I some ways this is just another of those wonderful developments, like ourselves in fact; hereby lives the very worst, & the very worst. Choose wisely….here there be dragons.
    Cheers, ic

     
    • iancochrane

      June 2, 2013 at 01:17

      Sorry Dale.
      Did mean to say `the very best, & the very worst.’

      & another thought on `the marriage’ video. Very sweet, but I wonder if for some, it makes their proposal seem somehow inadequate? Part of the the internet/life spiral I guess.
      Cheers, ic

       
      • dalecooper57

        June 2, 2013 at 01:43

        It certainly would take some beating, that’s for sure.

         
  5. AngieAlaniz

    June 1, 2013 at 22:38

    Its a wonderful post and I have to say also that the marriage proposal extravaganza video was the best Ive ever seen. It was so beautifully done that it made me emotional just by watching it.

     
    • dalecooper57

      June 1, 2013 at 22:58

      Yeah, that one made my girlfriend cry too. ;~}

       
      • AngieAlaniz

        June 1, 2013 at 23:09

        it did? Good to know- I was wondering if I was PMS-ing or what? Cause it really touched my heart.

         
  6. Ron

    June 2, 2013 at 03:01

    Awesome post, Dale! You write very well!

    You shared much truth in this post. And it’s funny because when computers first came out and everyone was getting on the Internet, I thought it was the stupidest thing and SWORE I would never get a computer OR online. Then after getting a computer and getting online, and first hearing about blogs, I thought…how stupid. Well, it’s funny how you should never say never because now I have two computers and at one point had THREE blogs.

    I have a love/reservation relationship with technology. I think it has tremendous benefits if used consciously. But what concerns me is the younger generation who solely uses technology to communicate, because the art of one-on-one communication is totally foreign to them, thus losing social skills unless it’s via technology.

    I myself enjoy blogging the most of online social media’s because it seems like more quality communication to me. Also, it’s a great way to share your creativity and interests in a FULL way, rather than in 140 characters. Blogging has also taught me to be a better communicator.

    I’ve met so many people through blogging, and many of them in person, who have become longstanding and quality friends.

    Love the way you ended this post.

    “Just as long as we can put that into practice in the real world too…”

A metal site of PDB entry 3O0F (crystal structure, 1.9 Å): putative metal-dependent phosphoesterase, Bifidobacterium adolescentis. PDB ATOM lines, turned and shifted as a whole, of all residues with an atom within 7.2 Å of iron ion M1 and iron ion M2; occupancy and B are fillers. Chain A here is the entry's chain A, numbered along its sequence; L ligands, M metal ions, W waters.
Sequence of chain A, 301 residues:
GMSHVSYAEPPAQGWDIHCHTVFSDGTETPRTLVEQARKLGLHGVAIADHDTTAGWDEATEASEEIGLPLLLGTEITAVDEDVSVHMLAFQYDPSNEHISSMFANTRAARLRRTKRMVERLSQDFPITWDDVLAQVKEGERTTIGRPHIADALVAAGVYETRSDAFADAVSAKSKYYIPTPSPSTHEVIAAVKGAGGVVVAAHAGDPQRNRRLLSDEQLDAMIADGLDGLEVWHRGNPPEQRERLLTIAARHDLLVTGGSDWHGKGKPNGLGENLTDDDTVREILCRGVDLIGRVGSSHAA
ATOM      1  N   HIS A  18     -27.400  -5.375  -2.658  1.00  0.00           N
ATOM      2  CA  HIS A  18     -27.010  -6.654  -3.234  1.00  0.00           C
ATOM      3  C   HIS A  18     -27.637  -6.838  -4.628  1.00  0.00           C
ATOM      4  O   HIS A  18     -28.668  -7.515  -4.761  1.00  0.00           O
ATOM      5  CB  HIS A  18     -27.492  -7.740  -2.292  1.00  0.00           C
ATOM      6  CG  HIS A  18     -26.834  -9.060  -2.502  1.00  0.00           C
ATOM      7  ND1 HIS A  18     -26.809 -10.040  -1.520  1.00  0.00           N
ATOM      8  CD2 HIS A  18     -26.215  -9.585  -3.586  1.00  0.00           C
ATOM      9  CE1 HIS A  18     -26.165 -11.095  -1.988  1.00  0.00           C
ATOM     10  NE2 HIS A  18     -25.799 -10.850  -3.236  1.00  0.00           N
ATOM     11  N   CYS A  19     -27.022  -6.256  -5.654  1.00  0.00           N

Amen!

     
  7. jerseylil

    June 2, 2013 at 08:20

    Dale, it really is amazing that an entire generation will grow up not knowing a time when the world wasn’t Web and social media connected. Makes me feel old already lol! Like your conclusion that perhaps this new era of global interaction could lead to less prejudice and more tolerance among people. Very hopeful and I hope it comes to pass. Btw, nice photo of you.

    Issac’s marriage proposal video was so cool, so romantic! Gosh, I wanted to cry with her. Now that was something special!

     
  8. pbscottt

    June 2, 2013 at 10:00

    Interesting article.

    It seems to me there is so much information being put out on the internet, some important, but most mundane, that it is becoming almost impossible to fight your way through the static and find something truly interesting, I can only imagine this will get worse if another decade passes and the unimportant info has doubled in size yet again. Soon it will be just like murmurs on a city street, heard by everyone, but listened to by no one.

     
  9. nothingprofound

    June 2, 2013 at 14:48

    Wonderful and thoughtful writing, Dale. And the video was hilarious-so exuberant, so passionate. As for the forward march of technology I accept it as inevitable (since it’s happening) but I tend on the whole to be indifferent to it. In terms of what I truly value it’s made very little difference in my life.

     
    • dalecooper57

      June 2, 2013 at 15:35

      Exactly NP, I feel the same. Except for music. I have so much more access to millions of hours of music from all over the world. Thirty years ago I had no way of hearing most of this stuff (listening to the sadly late, very great John Peel, or spending a fortune on buying new albums aside) and now it’s all there at my fingertips.
      And of course, blogging.

       
  10. Darmon Richter

    June 3, 2013 at 13:06

    I find the virtual future in equal parts terrifying and hugely exciting. It almost feels as though we’re evolving beyond the need for a physical body. Which is cool… maybe. But also sounds wrong to me.

    I don’t know if you’ve been watching any Black Mirror, but Charlie Brooker seems to be very interested in these same sorts of themes.

    Where is it all going, I wonder?

     
  11. Menopausalmother

    June 4, 2013 at 02:06

    In some ways it’s wonderful that everything can be found and done on the web…instantly…but in other ways it is frightening— creating a desensitized society. I actually miss the days of receiving real letters in the mail from long distance friends–the anticipation of waiting for a response via the mail. And I still prefer a paperback to an ebook. And yet, like millions, I have been totally sucked in by Facebook—it connected me to people I have not seen since grade school. And for that I am grateful. Blogging is another avenue I adore–I have “met” some of my closest friends there. What will become of our society 100 years from now? I can’t even begin to imagine….perhaps all communication will be made through mental telepathy…..

     
    • dalecooper57

      June 4, 2013 at 21:02

      I was always terrible at writing letters so that has improved for me. But I wouldn’t read an e-book over a real one if you paid me